After recording vibrations under the 2 conditions, the larynx was vertically incised at the midline of the thyroid laminae anteriorly and at the interarytenoid portion posteriorly. The hemilarynx was held firmly on a metal plate. A nylon thread was secured through the arytenoid mound and was fixed posteriorly. Another thread was secured through the thyroid cartilage at the anterior commissure, and this thread was used to adjust vocal fold length to its original length by loading a certain amount of weight via a pulley (Figure 2). Because some of the reference points faded after recording of vocal fold vibration, they were marked again at the free edge, and 2 mm and 4 mm below the free edge to accurately identify the points to be measured. The point 6 mm below the free edge was also marked in dogs 1 through 3. These marks were aligned along the vertical axis of the vocal fold. They also served as landmarks for histological examination. The hemilarynx ipsilateral to the reference points during phonation was used for measurement of pliability of the vocal fold mucosa.
The tip of a 22-gauge injection needle (0.7 mm in inner diameter) was filed under an operating microscope (OpMi-1; Carl Zeiss Ltd, Oberkochen, Germany) until it became flat, and was applied at a right angle to points to be measured on the surface of the vocal fold mucosa. Figure 3 shows the method used to measure pliability of the mucosa. After confirming contact of the needle tip with the mucosal surface under the operating microscope, a constant suction pressure of −300 mm Hg was applied to the needle by connection to a vacuum source at the laboratory wall inlet. A pressure gauge (Data Module AA4632; Toyoda Machine Works, Kariya, Japan) was used to monitor the negative pressure, which was kept constant at −300 mm Hg by adjustment at the vacuum source. The needle tip applied to the mucosa was then slowly moved away with a micromanipulator (MM-3; Narishige, Tokyo). Thus, the mucosa was pulled off its original position by the needle tip until it was detached from the mucosa. These 2 critical moments when the mucosa and the needle tip came into contact and separated were carefully observed under the operating microscope. The distance between the 2 points of contact and detachment was read on the scale of the micromanipulator to the order of 10 µm. The mobility of the vocal fold mucosa was measured at several (5-7) points at a distance of 1 mm starting from the reference point on the free edge. We repeated the measurement 3 times for each point.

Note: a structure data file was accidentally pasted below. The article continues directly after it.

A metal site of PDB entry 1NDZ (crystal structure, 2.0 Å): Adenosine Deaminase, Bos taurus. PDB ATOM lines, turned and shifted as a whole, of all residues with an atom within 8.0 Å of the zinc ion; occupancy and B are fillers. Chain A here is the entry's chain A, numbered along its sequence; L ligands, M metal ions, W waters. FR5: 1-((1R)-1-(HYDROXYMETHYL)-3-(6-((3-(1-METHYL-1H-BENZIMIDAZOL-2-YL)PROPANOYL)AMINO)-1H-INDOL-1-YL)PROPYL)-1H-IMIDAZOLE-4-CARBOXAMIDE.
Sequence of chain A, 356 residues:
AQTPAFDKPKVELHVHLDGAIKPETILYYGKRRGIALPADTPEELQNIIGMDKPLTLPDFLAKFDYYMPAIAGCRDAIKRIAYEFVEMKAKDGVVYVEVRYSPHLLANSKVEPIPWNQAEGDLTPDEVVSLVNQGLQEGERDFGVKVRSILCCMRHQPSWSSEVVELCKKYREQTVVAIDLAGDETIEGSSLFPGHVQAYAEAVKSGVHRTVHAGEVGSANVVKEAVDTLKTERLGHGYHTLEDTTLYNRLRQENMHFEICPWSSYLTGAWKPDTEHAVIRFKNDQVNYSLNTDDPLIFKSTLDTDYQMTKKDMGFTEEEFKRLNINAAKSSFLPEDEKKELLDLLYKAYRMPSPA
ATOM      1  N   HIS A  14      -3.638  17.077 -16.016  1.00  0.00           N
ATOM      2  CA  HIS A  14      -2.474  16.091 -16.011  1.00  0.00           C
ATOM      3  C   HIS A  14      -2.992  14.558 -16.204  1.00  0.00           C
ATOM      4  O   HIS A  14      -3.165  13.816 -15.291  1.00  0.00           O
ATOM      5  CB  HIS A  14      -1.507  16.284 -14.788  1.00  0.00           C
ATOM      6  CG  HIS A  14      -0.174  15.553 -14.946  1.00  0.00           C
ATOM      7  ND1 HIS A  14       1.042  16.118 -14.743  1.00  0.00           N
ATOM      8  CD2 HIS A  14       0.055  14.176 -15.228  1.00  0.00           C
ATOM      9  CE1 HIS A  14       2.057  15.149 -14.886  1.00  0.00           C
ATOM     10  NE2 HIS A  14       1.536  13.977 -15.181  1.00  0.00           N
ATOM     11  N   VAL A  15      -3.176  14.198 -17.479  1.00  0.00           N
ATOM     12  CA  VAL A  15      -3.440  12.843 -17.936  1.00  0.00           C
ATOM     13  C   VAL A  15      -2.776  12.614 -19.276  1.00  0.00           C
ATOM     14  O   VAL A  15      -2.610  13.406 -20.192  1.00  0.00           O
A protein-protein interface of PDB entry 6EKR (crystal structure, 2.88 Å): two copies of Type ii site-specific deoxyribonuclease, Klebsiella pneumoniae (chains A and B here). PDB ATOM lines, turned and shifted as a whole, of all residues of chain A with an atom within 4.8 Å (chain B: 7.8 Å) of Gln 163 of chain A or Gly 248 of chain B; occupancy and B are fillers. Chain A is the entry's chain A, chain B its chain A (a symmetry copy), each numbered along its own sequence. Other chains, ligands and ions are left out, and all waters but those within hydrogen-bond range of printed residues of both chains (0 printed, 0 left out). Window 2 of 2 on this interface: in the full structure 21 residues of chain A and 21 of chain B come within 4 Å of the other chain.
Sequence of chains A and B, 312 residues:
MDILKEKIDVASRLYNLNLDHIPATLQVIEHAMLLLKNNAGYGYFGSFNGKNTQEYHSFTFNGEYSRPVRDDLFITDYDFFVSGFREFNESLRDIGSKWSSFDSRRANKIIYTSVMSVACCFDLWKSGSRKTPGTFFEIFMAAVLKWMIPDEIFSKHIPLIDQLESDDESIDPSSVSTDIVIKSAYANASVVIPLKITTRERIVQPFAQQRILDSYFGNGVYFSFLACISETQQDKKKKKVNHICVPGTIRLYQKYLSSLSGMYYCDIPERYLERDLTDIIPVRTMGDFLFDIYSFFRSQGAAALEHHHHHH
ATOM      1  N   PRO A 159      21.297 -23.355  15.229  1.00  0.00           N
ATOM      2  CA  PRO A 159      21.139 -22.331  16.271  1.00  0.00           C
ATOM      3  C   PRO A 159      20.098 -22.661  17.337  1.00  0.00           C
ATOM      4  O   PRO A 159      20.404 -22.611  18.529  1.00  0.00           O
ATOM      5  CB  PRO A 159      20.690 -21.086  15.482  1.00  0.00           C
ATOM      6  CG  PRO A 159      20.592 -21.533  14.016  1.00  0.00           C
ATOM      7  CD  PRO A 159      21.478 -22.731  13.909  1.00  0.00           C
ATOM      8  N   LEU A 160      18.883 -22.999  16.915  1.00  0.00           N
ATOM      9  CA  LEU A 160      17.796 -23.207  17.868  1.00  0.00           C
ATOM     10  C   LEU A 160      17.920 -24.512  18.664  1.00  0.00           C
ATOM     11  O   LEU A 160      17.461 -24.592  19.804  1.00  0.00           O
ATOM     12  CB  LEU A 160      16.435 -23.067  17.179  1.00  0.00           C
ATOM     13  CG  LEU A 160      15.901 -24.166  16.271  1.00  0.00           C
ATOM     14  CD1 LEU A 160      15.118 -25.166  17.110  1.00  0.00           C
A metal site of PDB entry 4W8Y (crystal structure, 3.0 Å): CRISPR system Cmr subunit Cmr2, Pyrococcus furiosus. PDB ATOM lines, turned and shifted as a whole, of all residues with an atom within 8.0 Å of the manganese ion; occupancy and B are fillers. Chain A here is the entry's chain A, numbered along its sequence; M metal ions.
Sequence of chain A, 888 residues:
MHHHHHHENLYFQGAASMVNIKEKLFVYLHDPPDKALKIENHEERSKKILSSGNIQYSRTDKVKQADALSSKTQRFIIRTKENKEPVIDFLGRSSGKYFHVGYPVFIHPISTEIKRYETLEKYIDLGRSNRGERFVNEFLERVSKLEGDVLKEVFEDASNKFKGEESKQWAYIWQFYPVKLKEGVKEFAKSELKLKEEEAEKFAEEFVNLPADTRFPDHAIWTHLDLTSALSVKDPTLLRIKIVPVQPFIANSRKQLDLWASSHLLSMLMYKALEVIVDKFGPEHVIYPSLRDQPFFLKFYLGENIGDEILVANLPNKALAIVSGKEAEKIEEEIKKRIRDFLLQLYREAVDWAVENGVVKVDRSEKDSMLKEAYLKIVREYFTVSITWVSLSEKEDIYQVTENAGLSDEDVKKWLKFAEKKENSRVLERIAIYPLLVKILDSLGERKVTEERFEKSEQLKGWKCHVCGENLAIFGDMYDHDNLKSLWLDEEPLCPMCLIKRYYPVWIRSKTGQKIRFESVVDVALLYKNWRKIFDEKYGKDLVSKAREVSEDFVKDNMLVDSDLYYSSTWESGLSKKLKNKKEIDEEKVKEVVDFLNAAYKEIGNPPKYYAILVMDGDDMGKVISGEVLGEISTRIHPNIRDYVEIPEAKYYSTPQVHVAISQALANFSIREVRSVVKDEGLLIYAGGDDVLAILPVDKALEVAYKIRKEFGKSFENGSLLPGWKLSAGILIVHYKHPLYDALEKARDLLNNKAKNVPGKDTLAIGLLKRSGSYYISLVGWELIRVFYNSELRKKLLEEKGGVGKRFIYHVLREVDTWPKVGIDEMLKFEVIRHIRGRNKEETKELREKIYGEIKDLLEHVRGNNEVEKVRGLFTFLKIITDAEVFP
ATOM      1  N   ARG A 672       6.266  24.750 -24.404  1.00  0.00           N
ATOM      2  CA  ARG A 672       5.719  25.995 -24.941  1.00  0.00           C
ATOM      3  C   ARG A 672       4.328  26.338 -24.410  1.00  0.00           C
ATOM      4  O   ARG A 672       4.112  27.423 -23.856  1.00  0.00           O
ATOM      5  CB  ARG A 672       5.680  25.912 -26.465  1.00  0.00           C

Subsequently, more weight was loaded so that vocal fold length was increased to that after cricothyroid approximation. We repeated the procedure in the same way as described above. The free edge of the vocal fold when it was lengthened coincided with the point marked as the free edge without lengthening of the vocal fold. Although distances between 2 neighboring marks were less than 2 mm after lengthening of the vocal fold, points to be measured were accurately set as those marked with India ink and those at the midpoint between 2 neighboring marks. Thus, pliability was measured at fixed points on the mucosa under the 2 conditions.
After measuring pliability of the vocal fold mucosa under the 2 conditions, a small linear cut was made with a No. 11 scalpel oriented along the longitudinal axis of the vocal fold at the 2 reference points 2 mm and 4 mm below the free edge. Thus, these wounds were aligned along the vertical axis of the vocal fold and served as indicators of the 2 reference points, making it possible to histologically identify the position of the points where pliability was measured. The hemilarynx was then fixed with 10% formaldehyde solution, decalcified, embedded in paraffin, sectioned serially in the frontal plane, and stained with hematoxylin-eosin and elastica van Gieson. Histological examination was performed on 3 larynges (dogs 1, 3, and 4).
This study was conducted in compliance with the Guide for Animal Experimentation at Ehime University School of Medicine, Ehime, Japan.
Table 1 summarizes mean airflow rates, F0, and length of the vocal fold under the 2 conditions in 5 dogs. The membranous vocal fold was lengthened 1.3 to 2 mm, which always resulted in an increase of F0. Figure 4, A through E, illustrates pliability measurements (averages of 3 measurements for each measured point) and the estimated range of the vocal fold mucosa where the MU occurred during phonation in the absence and presence of vocal fold lengthening.
Pliability in the presence of vocal fold lengthening was smaller than that in the absence of vocal fold lengthening at all measured points except at the point 3 mm below the free edge in dog 4. These differences in each larynx were statistically significant (P=.05, Mann-Whitney test).